Painting: Portraits Page
Subjects, Topics & Types:
- Description (below)
1. Karmapa (Early Works)
2. Pagdru Kagyu (Early Works)
3. Khon Lineage Teachers (Early & Later Works)
- Introduction: Early Portrait Paintings
1. Karmapa Early Portraits (3 Karmapas)
2. Pagdru Kagyu Portraits
3. Khon Lineage Portraits
Early Tibetan portrait paintings generally follow after Indian painting style. Extant portraits can be found belonging to the Kadma, Sakya and Kagyu traditions of Tibetan Buddhism. Both Kadam and Nyingma painting examples are very few and it is not always clear who the different portraits are depicting.
An easy method to study early portrait painting is to look at three different subject groups. The groups are the early Karmapas, early Pagdru Kagyu teachers and Khon family portraits.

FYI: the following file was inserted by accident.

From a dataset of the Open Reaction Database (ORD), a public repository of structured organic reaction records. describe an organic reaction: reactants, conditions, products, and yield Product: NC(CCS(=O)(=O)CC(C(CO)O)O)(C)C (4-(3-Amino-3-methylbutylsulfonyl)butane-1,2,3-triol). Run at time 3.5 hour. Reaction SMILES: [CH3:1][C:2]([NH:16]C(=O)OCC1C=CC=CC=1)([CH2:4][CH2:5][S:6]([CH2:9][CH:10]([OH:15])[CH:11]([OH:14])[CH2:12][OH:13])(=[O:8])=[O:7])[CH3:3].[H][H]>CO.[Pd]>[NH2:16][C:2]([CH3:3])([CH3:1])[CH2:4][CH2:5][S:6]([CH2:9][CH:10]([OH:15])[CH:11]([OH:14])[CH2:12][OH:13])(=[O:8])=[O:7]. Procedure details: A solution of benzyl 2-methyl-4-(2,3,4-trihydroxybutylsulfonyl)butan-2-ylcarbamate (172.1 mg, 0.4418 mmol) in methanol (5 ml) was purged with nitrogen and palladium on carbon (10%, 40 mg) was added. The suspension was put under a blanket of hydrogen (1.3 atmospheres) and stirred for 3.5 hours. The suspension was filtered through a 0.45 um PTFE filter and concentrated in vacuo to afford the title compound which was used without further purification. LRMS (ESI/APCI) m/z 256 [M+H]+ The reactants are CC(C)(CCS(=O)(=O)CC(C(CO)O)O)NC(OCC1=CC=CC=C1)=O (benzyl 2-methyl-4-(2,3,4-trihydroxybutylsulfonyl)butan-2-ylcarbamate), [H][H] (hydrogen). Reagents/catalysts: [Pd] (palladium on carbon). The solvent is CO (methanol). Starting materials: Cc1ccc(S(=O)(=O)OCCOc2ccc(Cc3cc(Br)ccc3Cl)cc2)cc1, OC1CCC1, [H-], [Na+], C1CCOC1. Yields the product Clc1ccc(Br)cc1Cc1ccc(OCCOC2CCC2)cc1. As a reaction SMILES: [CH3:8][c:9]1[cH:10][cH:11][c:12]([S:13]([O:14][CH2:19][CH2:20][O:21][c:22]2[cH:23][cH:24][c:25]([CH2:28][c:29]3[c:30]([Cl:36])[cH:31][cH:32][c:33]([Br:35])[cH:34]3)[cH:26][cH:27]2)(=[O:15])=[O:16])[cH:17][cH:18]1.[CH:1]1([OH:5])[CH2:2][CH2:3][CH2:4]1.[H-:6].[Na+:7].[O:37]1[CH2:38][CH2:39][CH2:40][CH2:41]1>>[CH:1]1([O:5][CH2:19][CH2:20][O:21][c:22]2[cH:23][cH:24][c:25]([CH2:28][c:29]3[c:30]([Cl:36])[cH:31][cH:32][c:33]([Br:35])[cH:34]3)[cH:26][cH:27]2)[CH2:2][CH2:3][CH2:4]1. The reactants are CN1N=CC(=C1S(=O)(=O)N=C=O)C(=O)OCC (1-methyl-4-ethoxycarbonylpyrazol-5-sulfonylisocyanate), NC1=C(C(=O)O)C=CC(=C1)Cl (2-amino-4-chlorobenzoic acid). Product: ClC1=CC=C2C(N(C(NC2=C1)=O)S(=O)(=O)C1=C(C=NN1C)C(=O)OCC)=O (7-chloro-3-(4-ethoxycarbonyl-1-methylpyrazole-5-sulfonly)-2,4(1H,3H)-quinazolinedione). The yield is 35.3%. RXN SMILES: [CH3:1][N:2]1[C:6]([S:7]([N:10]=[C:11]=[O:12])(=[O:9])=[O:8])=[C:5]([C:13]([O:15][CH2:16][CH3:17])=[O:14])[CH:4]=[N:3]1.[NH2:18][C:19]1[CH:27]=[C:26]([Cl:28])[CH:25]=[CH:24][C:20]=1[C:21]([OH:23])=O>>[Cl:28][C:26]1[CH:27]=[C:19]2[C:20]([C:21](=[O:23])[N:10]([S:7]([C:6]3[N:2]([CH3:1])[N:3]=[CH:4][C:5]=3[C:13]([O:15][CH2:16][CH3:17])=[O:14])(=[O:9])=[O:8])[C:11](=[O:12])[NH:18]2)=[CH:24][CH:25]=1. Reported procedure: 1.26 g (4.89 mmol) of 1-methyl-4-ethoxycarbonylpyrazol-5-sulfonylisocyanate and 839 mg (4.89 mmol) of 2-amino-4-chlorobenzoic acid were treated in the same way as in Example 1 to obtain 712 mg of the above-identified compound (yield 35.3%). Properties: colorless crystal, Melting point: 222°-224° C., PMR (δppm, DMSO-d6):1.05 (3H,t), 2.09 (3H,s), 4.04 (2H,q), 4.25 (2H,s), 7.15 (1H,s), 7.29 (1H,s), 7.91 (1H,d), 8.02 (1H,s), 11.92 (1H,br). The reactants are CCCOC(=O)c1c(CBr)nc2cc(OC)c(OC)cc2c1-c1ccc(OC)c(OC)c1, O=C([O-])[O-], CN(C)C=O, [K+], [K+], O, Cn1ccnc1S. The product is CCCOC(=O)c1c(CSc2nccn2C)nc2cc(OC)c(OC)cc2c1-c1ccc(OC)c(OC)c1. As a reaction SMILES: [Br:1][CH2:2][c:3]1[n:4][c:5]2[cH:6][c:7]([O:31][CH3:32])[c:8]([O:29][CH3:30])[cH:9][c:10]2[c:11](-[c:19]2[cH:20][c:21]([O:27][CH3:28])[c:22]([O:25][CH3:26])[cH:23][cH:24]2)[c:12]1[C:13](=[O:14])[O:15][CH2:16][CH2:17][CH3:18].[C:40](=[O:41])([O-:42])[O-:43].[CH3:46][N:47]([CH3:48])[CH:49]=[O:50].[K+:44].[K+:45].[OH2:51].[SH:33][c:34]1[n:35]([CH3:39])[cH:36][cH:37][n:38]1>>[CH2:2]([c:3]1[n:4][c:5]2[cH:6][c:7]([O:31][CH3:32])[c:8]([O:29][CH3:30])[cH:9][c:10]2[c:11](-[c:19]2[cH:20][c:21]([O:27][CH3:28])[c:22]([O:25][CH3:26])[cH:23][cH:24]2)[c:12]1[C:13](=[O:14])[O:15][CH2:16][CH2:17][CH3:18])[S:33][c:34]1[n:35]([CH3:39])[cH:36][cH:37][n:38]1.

With the Karmapas it is the first three that are the most interesting, Dusum Khyenpa, Karma Pakshi and Rangjung Dorje. The three are almost identical in appearance with matching monastic robes and each wearing a small black hat in the manner of a cap.
With the Pagdru Kagyu there are many examples of Pagmodrubpa Dorje Gyalpo portraits and additionally for his students descending through the Taglung and Drigung traditions. At this time there are very few early Drugpa Kagyu paintings available for study.
The Khon family lineage has some early portrait works but not nearly in the numbers of the Taglung and Drigung Kagyu. As an example of later works and comparing the development of Tibetan painting styles the Khon portrait paintings, they are looked at over a longer time period extending right up to the 19th century.
Jeff Watt 12-2021
(The images below are only a selection of examples from the links above).